Cubao - Lingayen = 6 PM, 7 PM, 8 PM, 9 PM, 10 PM, last trip 11:40 PM.
Pasay - Lingayen = 12:30 PM, 3 PM, 5:30 PM.
Lingayen - Cubao = Last trip 6 PM.

The afternoon trip took longer. When we left Victory Liner Cubao on a friday, we were able to reach Lingayen after 6 hours and 15 minutes. But their 6 PM trip in Cubao left on time. Their trip from Lingayen however had a shorter travel (5 hours travel to Quezon City), as we were able to leave the Capital town of Pangasinan around 6:20 PM. 

Before ending my Lingayen and Calasiao experience, here's my TRAVEL EXPENSE SHEET for our 2-day stay in Pangasinan. 

How about you? Have you been to other parts of Pangasinan? What was your experience like in the province? :)

Explore & Be Free!
Mai, Budget Biyahera

This is my contribution to Pinoy Travel Blogger's JUNE 2014 BLOG CARNIVAL entitled "Luzon Lavapalooza" hosted by Mervs of Pinoy Adventurista . You can check the previous monthly blog carnival topics by clicking this LINK.

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  1. Did you get to see how bagoong is being done in the factory? I'm interested if they are using large machines and innovative systems.

  2. We also visited Pangasinan last year (2013) but weren't able to do some of the things you mentioned here! I guess I need to visit the place again and take your adventure tips with me!

  3. Seems like you have a great time. I love the Tupig and Romana's peanut brittle.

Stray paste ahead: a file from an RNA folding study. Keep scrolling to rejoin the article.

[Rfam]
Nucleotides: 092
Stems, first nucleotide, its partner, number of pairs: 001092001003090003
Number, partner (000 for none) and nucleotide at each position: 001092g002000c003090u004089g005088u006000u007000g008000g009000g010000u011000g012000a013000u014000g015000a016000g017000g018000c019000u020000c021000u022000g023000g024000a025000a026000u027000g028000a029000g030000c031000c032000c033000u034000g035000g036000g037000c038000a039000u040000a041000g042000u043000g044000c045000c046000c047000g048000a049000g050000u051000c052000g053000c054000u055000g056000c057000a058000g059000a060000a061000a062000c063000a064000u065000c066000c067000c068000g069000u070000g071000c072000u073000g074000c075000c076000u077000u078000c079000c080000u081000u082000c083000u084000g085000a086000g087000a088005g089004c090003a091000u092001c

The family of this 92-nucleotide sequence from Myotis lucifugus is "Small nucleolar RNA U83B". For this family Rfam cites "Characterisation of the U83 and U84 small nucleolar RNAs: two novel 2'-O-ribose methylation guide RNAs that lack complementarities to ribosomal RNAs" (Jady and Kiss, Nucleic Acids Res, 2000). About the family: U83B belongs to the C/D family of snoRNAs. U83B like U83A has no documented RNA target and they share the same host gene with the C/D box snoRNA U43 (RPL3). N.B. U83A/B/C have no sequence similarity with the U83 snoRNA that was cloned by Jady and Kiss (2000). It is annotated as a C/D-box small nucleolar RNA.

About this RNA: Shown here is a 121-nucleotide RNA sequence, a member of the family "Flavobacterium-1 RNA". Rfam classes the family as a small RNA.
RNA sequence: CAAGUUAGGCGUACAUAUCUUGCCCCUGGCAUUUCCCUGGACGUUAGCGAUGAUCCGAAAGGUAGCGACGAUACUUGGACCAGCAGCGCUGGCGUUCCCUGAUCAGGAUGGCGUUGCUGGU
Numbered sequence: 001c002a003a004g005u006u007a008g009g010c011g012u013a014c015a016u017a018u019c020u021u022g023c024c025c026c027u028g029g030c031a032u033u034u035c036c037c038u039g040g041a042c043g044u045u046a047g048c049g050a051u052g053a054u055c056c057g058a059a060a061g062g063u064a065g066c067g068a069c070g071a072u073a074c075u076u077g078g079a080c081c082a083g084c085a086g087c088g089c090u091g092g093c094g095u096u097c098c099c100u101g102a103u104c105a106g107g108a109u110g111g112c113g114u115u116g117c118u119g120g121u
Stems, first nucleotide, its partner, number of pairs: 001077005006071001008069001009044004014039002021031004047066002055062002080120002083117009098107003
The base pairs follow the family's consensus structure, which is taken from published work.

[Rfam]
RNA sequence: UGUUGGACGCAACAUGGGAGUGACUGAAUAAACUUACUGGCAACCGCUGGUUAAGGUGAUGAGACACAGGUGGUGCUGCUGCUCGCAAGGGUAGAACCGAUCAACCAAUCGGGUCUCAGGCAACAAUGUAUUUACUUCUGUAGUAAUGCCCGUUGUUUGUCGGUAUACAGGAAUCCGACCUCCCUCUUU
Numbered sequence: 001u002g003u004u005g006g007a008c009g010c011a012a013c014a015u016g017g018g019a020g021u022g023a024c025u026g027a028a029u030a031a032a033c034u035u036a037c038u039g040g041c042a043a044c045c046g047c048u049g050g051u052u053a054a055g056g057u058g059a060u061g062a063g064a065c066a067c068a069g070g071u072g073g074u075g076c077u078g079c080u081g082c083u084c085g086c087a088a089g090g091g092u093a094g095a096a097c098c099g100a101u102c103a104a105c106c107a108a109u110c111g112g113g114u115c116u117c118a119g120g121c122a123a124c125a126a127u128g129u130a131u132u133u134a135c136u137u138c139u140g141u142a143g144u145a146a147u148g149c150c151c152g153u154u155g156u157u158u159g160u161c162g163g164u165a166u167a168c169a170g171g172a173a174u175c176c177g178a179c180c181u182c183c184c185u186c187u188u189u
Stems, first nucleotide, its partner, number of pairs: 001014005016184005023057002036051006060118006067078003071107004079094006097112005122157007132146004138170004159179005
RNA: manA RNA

4. Saan makakabili ng Tupig at Romana's peanut brittle sa Pangasinan?

  5. Hey Roch! We didn't get to see the Bagoong being processed in actual, kasi nasa fermentation process na siya. The ones we saw dun sa small factory that we visited (several in big plastic containers and parang concrete vessels) were around 2months old na.. And they didn't have any big machinery. Meron lang isa, medyo maliit pa. I think they used it pa for bottling purposes. Nonetheless, interesting makita yung mga ginagawa sa factory kahit may malansang amoy. :P

  6. You should Marianne! I fell in love with Lingayen and Calasiao, so I intend to revisit these places soon! :)

  7. What I missed visiting there was the Capitol beachfront. I was fortunate to check out the rooftop of the capitol, though, on a Sunday. From there I saw the beachfront.

  8. I know so many people who've already had so much fun in Pangasinan and all I can think of is how far away from Manila it is. Definitely showing this to my dad for future trips as reference! :)